2

I would like to enforce a (compile-time) constraint that a variable of type T2 be assignable to a variable of type T1.

If I have a value (t2) of type T2 then I can do the following:

const t1: T1 = t2;

Is there a better way to do this ? Preferably without having to create additional runtime entities.


I don't define either of these types directly in my application so I can not make one the superclass of other.

6
  • T2 extends T1?
    – jonrsharpe
    Nov 5 '17 at 17:14
  • No. They have no shared lineage.
    – lorefnon
    Nov 5 '17 at 17:15
  • Could you please edit to clarify what exactly you're trying to do, then?
    – jonrsharpe
    Nov 5 '17 at 17:15
  • They have no shared lineage.: but they should have: that's how you will be able to refer to a T1 or a T2 as a CommonInterface or CommonSuperClass, and not care whether it's a T1 or a T2.
    – JB Nizet
    Nov 5 '17 at 17:17
  • In my use case T2 is a generated model type (from mobx-state-tree) and T1 is an interface from a third party library. I would like to enforce that they stay in sync. I can not enforce any shared lineage because I don't define either of these classes.
    – lorefnon
    Nov 5 '17 at 17:17
1

Are you looking for a witness that will give you a compile error if T2 is not assignable to T1 without emitting anything at runtime? Sure, you can define something like this:

type ExtendsWitness<U extends T, T> = U

and use it like this:

type T2Witness = ExtendsWitness<T2, T1>

If T2 is assignable to T1, you will get no errors. Otherwise, you will get an error on the first type argument to ExtendsWitness saying that T2 does not meet the constraint T1.


Here's an example with some concrete types:

interface Super {
  foo: string;
  bar: number;
}

interface GoodSub {
  foo: 'a';
  bar: 3;
  baz: boolean;
}

type GoodWitness = ExtendsWitness<GoodSub, Super> // okay

Notice that GoodSub is not defined in terms of Super, but GoodSub is witnessed by the compiler to be a subtype of Super nonetheless. Here's an example of a bad subtype:

interface BadSub {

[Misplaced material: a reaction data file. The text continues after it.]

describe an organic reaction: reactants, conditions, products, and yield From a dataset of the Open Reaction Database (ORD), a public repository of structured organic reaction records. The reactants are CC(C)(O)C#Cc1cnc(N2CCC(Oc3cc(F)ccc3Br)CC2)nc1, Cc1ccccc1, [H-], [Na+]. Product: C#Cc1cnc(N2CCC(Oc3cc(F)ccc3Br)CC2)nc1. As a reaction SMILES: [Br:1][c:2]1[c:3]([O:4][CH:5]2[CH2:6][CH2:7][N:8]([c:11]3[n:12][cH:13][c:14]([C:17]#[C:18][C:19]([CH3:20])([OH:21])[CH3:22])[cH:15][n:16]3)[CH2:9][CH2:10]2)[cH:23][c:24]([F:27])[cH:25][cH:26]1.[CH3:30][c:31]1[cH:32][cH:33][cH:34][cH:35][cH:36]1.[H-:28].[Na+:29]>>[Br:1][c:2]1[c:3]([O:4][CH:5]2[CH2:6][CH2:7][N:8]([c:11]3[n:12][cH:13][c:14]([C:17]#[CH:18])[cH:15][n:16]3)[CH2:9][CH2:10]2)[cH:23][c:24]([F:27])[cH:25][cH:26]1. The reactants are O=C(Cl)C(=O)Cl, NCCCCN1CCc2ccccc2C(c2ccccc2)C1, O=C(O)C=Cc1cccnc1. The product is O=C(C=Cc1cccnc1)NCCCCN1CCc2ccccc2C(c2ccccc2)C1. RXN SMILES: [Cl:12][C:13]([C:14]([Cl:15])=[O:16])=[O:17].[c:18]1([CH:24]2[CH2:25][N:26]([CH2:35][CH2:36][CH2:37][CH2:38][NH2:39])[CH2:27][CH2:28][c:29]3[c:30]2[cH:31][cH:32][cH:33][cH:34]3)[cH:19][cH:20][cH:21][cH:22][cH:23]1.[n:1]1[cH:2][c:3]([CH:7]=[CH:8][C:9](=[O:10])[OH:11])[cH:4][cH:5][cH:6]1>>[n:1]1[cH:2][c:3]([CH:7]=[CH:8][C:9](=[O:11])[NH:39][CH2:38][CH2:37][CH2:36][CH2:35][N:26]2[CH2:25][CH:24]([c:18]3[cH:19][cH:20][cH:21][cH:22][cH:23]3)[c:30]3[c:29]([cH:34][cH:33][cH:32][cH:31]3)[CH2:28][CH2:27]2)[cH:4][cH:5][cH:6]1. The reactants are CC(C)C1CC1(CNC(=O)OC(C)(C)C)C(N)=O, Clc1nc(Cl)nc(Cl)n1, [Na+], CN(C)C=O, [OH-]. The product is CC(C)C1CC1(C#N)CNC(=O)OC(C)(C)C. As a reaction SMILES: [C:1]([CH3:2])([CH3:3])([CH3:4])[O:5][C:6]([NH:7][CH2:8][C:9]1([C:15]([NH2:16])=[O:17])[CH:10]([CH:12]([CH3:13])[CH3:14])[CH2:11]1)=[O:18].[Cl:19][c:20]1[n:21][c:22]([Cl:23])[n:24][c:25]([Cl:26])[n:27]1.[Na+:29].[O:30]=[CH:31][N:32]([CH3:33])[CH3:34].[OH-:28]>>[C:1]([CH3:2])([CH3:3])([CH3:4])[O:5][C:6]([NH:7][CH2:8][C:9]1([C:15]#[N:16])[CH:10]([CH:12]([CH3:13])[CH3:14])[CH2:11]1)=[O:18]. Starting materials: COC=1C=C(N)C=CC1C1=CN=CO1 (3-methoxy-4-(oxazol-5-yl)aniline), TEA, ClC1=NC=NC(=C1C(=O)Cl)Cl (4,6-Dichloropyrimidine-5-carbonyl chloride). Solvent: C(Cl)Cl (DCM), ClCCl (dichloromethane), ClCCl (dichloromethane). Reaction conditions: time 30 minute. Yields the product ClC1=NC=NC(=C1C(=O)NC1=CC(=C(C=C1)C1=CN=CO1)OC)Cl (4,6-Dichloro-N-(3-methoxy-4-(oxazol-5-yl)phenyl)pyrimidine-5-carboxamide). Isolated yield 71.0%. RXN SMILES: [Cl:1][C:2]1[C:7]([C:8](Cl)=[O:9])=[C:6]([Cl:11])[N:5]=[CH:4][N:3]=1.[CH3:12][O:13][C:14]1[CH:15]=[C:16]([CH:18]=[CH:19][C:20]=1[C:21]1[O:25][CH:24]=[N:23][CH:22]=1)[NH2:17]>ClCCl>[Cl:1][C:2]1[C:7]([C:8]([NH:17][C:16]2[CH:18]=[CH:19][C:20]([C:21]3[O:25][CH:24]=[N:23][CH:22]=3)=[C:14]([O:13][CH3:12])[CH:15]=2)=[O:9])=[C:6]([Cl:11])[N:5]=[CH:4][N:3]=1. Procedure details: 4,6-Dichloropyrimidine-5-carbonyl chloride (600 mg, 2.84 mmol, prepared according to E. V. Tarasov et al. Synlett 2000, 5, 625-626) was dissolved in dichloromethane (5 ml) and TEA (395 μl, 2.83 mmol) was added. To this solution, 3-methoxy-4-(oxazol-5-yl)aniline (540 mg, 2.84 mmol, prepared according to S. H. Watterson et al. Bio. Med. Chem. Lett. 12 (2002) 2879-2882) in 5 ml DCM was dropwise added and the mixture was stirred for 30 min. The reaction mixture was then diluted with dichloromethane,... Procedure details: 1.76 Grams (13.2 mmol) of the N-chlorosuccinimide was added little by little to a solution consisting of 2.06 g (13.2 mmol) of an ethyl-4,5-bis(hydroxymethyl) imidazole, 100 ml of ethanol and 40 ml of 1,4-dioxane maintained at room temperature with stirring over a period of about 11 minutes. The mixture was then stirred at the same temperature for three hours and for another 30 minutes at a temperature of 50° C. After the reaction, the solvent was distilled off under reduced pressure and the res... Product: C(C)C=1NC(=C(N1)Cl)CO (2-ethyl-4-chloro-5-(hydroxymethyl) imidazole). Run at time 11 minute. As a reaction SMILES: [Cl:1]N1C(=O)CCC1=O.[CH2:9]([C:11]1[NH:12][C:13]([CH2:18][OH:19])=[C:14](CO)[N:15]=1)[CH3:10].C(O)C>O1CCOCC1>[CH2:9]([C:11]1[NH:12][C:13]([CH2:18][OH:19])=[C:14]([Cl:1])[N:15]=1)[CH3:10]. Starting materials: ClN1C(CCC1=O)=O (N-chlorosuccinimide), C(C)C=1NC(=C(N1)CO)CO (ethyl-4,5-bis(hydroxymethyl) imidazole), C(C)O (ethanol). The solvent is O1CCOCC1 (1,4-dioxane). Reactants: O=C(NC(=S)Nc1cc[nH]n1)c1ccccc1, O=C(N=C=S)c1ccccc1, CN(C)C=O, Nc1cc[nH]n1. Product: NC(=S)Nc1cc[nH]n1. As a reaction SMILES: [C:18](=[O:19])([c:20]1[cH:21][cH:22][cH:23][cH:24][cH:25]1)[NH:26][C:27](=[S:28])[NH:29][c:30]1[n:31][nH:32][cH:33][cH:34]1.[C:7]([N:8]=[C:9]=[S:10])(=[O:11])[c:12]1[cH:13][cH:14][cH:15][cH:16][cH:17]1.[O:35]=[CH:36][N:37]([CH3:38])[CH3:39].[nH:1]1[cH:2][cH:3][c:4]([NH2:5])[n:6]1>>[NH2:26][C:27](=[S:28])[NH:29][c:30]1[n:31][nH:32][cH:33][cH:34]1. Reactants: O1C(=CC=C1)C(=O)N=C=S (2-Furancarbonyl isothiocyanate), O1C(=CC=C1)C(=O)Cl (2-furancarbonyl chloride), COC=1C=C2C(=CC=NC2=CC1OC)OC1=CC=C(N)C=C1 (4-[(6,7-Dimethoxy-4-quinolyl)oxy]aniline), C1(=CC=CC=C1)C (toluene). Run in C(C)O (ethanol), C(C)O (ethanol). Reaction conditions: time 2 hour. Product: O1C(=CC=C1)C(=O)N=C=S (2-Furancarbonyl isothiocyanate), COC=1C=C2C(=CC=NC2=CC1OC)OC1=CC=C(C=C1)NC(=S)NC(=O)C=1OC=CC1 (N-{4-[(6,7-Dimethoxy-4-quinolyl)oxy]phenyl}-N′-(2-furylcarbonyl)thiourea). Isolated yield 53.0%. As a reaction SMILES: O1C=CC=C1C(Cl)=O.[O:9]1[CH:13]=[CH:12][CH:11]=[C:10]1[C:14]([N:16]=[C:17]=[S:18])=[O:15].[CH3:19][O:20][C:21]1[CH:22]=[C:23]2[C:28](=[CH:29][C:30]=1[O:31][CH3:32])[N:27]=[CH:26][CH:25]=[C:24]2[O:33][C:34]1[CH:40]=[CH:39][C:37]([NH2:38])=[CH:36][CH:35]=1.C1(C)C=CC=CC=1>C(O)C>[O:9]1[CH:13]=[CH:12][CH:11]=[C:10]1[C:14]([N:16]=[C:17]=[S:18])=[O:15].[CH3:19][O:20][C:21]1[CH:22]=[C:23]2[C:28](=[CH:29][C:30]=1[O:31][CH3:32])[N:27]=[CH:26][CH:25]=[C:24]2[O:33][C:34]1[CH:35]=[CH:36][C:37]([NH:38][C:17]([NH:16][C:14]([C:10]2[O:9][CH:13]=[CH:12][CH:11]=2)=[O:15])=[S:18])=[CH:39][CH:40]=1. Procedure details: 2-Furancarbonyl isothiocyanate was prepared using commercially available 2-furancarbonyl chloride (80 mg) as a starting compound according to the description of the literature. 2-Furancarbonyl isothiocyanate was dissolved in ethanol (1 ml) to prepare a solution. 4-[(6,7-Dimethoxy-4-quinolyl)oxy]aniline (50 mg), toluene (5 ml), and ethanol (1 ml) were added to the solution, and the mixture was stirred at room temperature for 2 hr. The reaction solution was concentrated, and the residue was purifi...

foo: string;
  baz: boolean;
}

type BadWitness = ExtendsWitness<BadSub, Super> // error

The compiler cannot witness that BadSub is a subtype of Super, and the error tells you exactly what the problem is: Type 'BadSub' does not satisfy the constraint 'Super'. Property 'bar' is missing in type 'BadSub'.

Hope that helps; good luck!

1
  • This is really brilliant. Thanks a lot.
    – lorefnon
    Nov 6 '17 at 16:08
0

I don't think the thing you want is achievable as is. Sorry for the stupid sentence, but as long as you cannot define the relativity of the types => you cannot define relativity of the types.

However, you still have the following options:

  1. Use any type to simply assign the values

    const t1: T1 = <any>t2;
    const t3: T2 = <any>t1;`
    
  2. Similar solution with a caster function:

    function toT1(t: T2): T1 {
        return <any>t;
    } 
    
    const t1 = toT1(t2);
    

    Advantage is that you don't need to define t1 type.

  3. Create a type that merges two types into one

    type T3 = T1 | T2;
    
    const t1: T3 = t2;
    

    This solves the problem with assignment but could lead to some problems with the entities that are already bound to those T1 and T2. This can be used situationally depending on the needs

  4. Create a custom type guard:

    interface T1 { a: any; }
    
    interface T2 { b: any; }
    
    function isT1(t: T1 | T2): t is T1 {
        return true;
    }
    
    const t2: T2 = { b: 1 };
    const t1: T1 = isT1(t2) ? t2 : null;
    

    This returns true all the time so you can assign your variable to t1 without any problem. However this is still ugly.

I would go with a way number 1. It is simple and fully covers your needs. Over engineering is also bad.

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